Assessment data showed us that students who were disconnected (or had no access to technology) performed poorly than those who were contacting each other and were able to reach out for help, demonstrating that collective learning accelerates student’s progress. Unable to utilize the school space for revision and remediation, we partnered with leaders in our community to create alternative learning
With the collaboration of parents, we established two informal parent-led learning spaces within a 5-kilometer radius of school. Students come at 3:00 pm on days they go to school or at 10:00 am on their off days to engage in day-to-day learning, access the internet to research the content, find subject-specific answers, and solve worksheets. A repository of video lectures is also available to help revisit the content they learned or missed.
We divide our time between the centers. When teachers are engaged in the other center, students arrive at the appointed time, mark their attendance, and share the list in the WhatsApp group. Students then go through the days’ pre-planned learning outcomes and share the test scores they had achieved in a specific learning outcome. If they score less than 70% in a specific lesson, they revise those lessons or ask peers to help them with that lesson. Students retake the tests and track their progress.
Results from mid-term exams (conducted in February) showed that students who were coming to these informal learning spaces performed 40% better than those who were studying on their own, and were 20% less likely to fail in a subject than the students who had no access to technology or assistance during school closures. Students who accessed the learning spaces are also becoming more independent learners and have higher intrinsic motivation in regular daily classes. Their parents are more involved in the day-to-day learning and have been offering their spaces for further centers.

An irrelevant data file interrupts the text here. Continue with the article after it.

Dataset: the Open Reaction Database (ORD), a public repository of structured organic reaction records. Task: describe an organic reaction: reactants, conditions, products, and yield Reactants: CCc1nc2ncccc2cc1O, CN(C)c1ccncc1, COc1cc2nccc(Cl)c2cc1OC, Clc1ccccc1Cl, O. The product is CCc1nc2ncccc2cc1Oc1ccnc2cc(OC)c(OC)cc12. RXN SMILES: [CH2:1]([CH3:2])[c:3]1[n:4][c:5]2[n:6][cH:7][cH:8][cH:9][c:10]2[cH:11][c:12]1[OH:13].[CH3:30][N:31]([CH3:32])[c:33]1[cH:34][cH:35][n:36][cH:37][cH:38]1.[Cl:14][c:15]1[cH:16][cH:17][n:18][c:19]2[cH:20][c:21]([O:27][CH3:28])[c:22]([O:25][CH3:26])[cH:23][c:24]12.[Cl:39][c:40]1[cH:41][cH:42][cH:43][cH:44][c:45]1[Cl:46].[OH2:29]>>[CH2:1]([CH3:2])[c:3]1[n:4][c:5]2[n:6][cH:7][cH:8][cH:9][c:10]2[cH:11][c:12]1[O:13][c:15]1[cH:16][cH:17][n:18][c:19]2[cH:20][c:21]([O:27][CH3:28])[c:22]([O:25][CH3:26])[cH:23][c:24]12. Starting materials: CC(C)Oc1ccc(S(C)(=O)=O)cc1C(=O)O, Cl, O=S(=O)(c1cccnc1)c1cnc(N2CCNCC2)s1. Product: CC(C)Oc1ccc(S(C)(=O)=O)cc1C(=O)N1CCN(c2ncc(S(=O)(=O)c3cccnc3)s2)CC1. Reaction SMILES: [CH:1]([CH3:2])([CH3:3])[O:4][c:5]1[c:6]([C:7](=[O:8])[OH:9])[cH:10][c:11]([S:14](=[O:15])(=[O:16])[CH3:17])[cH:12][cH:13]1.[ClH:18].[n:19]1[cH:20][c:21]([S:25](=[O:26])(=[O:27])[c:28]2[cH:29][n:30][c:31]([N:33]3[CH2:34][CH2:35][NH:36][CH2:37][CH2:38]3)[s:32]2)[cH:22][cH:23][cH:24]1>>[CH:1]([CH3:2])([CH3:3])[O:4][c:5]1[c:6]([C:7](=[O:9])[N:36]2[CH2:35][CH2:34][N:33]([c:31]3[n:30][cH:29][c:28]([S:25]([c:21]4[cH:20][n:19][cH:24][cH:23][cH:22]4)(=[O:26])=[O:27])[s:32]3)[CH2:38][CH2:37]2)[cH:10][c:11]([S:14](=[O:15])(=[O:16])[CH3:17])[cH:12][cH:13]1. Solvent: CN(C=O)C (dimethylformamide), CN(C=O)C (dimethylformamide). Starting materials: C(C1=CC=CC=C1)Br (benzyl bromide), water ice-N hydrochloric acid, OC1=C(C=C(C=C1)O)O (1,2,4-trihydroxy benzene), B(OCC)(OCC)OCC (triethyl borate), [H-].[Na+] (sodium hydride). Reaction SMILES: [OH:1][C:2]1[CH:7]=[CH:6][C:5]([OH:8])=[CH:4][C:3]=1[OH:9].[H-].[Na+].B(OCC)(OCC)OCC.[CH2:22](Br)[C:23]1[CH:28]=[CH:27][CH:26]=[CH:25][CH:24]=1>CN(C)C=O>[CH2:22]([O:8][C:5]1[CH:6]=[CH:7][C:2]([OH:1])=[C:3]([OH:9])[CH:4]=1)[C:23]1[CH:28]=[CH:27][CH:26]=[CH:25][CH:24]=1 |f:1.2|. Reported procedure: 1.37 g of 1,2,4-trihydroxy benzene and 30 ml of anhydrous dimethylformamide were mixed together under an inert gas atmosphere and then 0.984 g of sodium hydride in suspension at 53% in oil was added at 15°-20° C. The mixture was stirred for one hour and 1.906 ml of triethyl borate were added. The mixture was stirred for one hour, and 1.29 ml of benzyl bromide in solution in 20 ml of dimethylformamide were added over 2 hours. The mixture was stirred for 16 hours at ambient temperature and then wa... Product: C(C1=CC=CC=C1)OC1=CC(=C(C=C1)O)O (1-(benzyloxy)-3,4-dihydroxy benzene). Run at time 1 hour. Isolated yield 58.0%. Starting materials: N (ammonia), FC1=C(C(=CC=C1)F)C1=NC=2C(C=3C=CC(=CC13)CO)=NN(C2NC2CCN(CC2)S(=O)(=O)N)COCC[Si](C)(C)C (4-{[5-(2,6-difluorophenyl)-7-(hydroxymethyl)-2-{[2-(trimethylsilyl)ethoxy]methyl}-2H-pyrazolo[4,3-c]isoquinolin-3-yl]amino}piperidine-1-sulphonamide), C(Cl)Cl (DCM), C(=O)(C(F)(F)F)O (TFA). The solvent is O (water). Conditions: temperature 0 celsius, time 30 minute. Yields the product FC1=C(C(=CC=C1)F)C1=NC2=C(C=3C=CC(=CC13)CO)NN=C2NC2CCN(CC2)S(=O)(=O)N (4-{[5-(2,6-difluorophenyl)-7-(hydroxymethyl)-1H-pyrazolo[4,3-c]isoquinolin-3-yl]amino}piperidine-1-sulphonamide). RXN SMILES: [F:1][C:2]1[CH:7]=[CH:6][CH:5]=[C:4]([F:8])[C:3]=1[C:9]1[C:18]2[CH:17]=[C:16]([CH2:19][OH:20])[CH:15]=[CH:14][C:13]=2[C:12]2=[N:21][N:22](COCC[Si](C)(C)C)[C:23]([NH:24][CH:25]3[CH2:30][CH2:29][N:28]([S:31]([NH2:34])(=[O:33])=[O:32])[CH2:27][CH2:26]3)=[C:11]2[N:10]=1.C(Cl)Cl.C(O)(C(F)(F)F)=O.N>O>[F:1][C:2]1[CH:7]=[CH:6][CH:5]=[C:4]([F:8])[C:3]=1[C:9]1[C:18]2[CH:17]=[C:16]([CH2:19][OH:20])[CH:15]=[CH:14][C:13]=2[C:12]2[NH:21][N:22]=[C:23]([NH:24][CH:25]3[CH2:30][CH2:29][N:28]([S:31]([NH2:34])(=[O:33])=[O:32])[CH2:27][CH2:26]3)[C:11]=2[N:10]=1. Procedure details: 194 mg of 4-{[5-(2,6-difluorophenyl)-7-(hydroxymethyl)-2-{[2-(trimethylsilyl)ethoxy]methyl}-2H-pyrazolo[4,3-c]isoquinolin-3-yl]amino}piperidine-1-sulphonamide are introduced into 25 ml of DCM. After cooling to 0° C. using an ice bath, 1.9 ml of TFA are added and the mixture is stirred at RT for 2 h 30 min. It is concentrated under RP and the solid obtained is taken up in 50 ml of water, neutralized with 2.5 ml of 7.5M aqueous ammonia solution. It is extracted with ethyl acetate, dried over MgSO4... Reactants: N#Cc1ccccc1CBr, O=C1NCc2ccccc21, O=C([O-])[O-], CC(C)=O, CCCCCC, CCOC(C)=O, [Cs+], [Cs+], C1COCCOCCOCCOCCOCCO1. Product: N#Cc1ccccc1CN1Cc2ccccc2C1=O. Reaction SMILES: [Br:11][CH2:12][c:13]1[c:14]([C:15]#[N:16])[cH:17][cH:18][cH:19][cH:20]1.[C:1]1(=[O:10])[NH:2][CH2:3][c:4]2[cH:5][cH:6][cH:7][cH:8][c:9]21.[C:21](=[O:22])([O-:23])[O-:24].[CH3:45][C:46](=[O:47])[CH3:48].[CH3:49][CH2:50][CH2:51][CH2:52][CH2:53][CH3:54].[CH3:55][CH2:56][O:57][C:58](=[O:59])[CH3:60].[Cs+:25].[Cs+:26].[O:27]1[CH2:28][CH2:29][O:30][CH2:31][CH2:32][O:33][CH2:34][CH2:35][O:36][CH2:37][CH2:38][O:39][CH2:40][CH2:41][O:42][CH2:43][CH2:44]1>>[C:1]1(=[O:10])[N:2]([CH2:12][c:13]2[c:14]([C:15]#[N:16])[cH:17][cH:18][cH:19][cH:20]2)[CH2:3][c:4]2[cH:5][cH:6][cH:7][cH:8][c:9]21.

We started 2 projects to work on SEL of students along with establishing the first library in the area with open access. In the coming year, it is going to also have a Montessori program catering to the community.
Identify community members who are actively involved in their child’s education, have access and knowledge about using a smartphone and internet, have a central place in the community, and are willing to assist you in teaching. Create timetables, schedules, goals, and rules. Within the center, promote peer learning, create a repository of video/lectures/worksheets to help students solve and track.